Douglas sales wind up ahead despite coronavirus
Despite the coronavirus, Douglas merchants ended the fiscal year up 2.5 percent in taxable sales.
The county’s merchants reported they were up $76.8 million in June, up 3 percent from June 2019.
General merchandise stores topped the list with $11 million in taxable sales, up 9.9 percent, making it the highest category in the county for the first time.
Nonstore retailers posted $8.3 million in taxable sales during the month, up from $3.2 million last year.
One of the county’s traditionally highest categories, food services and drinking places, generated $9.39 million in sales, down 18 percent from June 2019. Accommodations had $1.6 million in sales, half of June 2019’s $3.28 million.
Motor vehicle and parts dealers had $4.29 million in taxable sales, up from $3.97 million in 2019.
Building materials and garden equipment and supplies produced $5.8 million up from $4.6 million last year.
Merchant wholesalers of durable goods had a good month, with $5.2 million in taxable sales, up 14 percent from last year.
As a guaranteed county, Douglas doesn’t raise enough in sales tax to support itself based on its population and is subsidized by other counties in the state.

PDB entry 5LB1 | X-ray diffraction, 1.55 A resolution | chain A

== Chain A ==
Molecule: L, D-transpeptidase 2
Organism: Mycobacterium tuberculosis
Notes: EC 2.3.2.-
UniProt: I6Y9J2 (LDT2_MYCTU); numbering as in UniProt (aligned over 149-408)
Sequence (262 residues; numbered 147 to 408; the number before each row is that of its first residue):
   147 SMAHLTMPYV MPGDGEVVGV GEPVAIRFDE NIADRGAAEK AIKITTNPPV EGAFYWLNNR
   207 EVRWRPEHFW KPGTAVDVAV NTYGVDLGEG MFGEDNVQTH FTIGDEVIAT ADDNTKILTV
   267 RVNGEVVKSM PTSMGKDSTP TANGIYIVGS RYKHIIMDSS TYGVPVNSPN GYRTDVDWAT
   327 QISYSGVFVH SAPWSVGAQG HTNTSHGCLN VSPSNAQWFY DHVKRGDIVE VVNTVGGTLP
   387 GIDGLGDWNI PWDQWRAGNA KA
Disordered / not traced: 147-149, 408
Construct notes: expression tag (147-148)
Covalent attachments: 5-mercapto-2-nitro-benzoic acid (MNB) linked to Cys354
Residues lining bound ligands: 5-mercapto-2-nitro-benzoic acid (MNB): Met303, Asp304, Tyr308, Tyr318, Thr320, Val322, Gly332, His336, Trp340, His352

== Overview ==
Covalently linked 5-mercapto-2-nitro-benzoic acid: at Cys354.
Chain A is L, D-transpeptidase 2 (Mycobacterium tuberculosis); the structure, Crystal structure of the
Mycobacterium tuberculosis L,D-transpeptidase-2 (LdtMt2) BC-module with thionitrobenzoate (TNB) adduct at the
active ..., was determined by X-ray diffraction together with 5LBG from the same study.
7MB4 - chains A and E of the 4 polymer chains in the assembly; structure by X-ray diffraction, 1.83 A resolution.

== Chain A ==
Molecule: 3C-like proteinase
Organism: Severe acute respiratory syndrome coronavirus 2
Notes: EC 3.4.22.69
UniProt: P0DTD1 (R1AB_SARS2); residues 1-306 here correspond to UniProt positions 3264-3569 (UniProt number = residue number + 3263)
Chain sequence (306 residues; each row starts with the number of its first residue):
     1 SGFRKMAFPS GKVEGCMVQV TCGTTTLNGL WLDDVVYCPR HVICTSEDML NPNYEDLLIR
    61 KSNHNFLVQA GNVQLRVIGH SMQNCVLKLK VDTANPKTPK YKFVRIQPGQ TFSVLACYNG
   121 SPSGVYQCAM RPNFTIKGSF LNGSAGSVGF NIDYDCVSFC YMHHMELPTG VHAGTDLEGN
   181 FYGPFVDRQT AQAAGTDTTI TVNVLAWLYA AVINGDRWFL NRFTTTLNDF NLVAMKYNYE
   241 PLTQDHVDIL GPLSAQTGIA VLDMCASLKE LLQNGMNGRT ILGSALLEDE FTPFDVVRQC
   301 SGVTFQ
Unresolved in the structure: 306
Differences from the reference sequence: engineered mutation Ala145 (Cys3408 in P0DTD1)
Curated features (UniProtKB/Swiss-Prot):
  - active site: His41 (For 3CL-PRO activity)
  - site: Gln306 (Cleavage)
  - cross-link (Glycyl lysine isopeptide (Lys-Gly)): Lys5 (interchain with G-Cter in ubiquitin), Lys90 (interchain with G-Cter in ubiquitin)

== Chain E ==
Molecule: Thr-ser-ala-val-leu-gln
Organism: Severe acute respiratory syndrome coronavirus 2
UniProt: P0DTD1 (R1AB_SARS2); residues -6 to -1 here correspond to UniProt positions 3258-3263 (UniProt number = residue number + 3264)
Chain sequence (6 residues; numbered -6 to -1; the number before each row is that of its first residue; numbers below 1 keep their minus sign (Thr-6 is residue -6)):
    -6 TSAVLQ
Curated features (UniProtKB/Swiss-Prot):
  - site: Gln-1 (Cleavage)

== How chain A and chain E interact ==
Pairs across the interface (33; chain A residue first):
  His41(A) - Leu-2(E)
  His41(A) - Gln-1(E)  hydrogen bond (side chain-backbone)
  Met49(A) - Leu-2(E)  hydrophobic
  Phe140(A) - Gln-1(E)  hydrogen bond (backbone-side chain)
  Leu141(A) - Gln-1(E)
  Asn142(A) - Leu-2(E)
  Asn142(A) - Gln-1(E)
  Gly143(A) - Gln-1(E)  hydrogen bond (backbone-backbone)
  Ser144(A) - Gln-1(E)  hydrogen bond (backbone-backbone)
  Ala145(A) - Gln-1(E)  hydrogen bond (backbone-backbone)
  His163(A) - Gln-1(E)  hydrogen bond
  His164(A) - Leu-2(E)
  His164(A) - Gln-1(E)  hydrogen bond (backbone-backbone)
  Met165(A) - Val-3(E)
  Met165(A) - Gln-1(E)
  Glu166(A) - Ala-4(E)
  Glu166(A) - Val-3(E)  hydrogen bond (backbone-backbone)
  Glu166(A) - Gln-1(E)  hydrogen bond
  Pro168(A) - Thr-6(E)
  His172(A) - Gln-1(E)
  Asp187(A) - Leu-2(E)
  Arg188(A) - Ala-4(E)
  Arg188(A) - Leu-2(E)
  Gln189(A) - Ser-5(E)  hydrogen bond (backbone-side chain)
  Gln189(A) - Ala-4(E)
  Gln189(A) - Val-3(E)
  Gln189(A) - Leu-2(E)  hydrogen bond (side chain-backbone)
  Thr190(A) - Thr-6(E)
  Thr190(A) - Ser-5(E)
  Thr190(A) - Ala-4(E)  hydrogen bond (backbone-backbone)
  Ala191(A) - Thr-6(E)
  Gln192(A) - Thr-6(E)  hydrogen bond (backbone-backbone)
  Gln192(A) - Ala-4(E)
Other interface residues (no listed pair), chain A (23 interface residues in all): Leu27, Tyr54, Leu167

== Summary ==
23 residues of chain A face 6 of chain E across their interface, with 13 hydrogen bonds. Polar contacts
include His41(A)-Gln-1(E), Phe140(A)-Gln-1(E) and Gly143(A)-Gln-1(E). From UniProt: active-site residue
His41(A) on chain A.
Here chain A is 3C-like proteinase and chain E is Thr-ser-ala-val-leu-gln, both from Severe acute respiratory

The number of jobless in Douglas County is down a smidge to 7.9 percent, according to the Nevada Department of Employment, Training and Rehabilitation.
The county is down to 22,464 workers with 20,693 employed.
Stateline casinos had yet to recover from the coronavirus cliff in July, bringing in $21 million in gaming taxes during the first month of the fiscal year. That’s down 39.7 percent from July 2019’s $34.9 million. Summer and winter are the two biggest seasons at Stateline.
Casinos in the East Fork and Carson City townships came close to their old gaming revenues during the month, raking in $9.6 million, down 2.59 percent from July 2019.